The following commands are available:
Each character in the first word corresponds to a slave, and is "I" for an idle slave, "B" for a busy slave, "S" for a slave which is not running, and "K" for a slave which has been killed, but has not yet exited. A slave is "idle" if there is a running Perl process waiting to do work. "Busy" means the Perl process is currently filtering a message. "S" means there is no associated Perl process with the slave, but one can be started if the load warrants. Finally, "K" means the slave Perl process has been killed, but has yet to terminate.
The second word is the total number of messages processed since the multiplexor started up. The third word is the total number of slaves which have been activated since the multiplexor started up. (That is, it's a count of the number of times the multiplexor has forked and exec'd the Perl filter.)
The fourth word is the size of the queue for request queuing, and the fifth word is the actual number of requests in the queue. The sixth word is the number of seconds elapsed since the multiplexor was started.
while true ; do md-mx-ctrl barstatus sleep 1 done
Each row in the table corresponds to a time interval, displayed in the first column. The remaining columns in the table are:
Msgs: The number of messages scanned within the row's time interval.
Msgs/Sec: The average number of messages scanned per second within the row's time interval.
Avg Busy Slaves: The average number of busy slaves whenever a message was scanned. (If you are processing any mail at all, this number will be at least 1, because there is always 1 busy slave when a message is scanned.)
If you have the watch(1) command on your system, you can keep an eye on the load with this command:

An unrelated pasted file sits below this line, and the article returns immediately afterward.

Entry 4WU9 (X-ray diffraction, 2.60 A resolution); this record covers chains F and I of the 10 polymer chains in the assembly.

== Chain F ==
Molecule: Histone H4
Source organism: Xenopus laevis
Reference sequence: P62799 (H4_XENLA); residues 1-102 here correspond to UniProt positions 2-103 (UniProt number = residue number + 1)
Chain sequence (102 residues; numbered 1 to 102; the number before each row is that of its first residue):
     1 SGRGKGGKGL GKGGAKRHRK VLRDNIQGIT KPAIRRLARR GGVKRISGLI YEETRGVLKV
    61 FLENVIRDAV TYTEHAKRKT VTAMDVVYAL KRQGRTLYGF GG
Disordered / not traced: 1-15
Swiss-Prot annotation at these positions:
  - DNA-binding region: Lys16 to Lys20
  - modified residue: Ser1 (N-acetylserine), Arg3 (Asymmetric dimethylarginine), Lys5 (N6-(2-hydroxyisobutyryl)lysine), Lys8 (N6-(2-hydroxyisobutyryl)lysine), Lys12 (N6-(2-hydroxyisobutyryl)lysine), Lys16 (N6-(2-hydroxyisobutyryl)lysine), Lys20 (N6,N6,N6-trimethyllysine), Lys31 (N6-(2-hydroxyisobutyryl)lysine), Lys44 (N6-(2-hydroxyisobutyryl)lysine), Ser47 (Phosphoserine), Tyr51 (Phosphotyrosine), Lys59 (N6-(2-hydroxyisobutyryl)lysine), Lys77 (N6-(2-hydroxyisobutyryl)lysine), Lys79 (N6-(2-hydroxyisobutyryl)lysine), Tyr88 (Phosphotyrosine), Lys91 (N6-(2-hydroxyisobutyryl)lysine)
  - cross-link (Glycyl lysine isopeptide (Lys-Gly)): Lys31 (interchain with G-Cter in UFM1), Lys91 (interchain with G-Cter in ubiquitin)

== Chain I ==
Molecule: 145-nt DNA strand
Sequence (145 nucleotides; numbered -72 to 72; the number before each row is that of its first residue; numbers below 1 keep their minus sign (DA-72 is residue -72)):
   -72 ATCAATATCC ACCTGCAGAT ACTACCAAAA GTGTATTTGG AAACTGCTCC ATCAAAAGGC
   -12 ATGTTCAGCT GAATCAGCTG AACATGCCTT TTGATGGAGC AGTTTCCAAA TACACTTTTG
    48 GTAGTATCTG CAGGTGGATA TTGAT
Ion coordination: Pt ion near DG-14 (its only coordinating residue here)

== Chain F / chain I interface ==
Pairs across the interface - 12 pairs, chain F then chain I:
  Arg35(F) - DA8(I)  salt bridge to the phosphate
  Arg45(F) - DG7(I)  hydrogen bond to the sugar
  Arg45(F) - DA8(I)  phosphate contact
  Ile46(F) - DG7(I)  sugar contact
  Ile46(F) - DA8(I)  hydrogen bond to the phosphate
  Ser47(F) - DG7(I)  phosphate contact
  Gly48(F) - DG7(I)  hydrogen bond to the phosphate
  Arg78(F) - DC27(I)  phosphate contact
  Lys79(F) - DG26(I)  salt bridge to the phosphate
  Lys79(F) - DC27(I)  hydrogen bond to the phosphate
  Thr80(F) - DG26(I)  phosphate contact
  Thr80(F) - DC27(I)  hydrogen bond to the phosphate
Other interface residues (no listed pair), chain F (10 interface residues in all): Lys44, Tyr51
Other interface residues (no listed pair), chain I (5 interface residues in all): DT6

watch -n 10 md-mx-ctrl load
If you do not have watch, the following shell script is a less fancy equivalent:
#!/bin/sh while true; do clear date md-mx-ctrl load sleep 10 done
Prints the load averages in computer-readable format. The format consists of twenty-nine space-separated numbers:
The first four are integers representing the number of messages scanned in the last 10 seconds, 1 minute, 5 minutes and 10 minutes.
The second four are floating-point numbers representing the average number of busy slaves in the last 10 seconds, 1 minute, 5 minutes and 10 minutes.
The third four are floating-point numbers representing the average time per scan in milliseconds over the last 10 seconds, 1 minute, 5 minutes and 10 minutes.
The fourth four are the number of slave activations (new slaves started) over the last 10 seconds, 1 minute, 5 minutes and 10 minutes.
The fifth four are the number of slaves reaped (slaves that have exited) over the last 10 seconds, 1 minute, 5 minutes and 10 minutes.
The sixth four are the number of busy, idle, stopped and killed slaves.
The seventh four are the number of messages processed, the number of slave activations, the size of the request queue, and the number of requests actually on the queue.
The final number is the number of seconds since the multiplexor was started.
You can supply any other command and arguments to md-mx-ctrl. It percent-encodes each command-line argument, glues the encoded arguments together with a single space between each, and sends the result to the multiplexor as a command. This allows you to send arbitrary commands to your Perl slaves. See the section "EXTENDING MIMEDEFANG" in mimedefang-filter(5) for additional details.
md-mx-ctrl uses the multiplexor's socket; therefore, it probably needs to be run as root or the same user as mimedefang-multiplexor.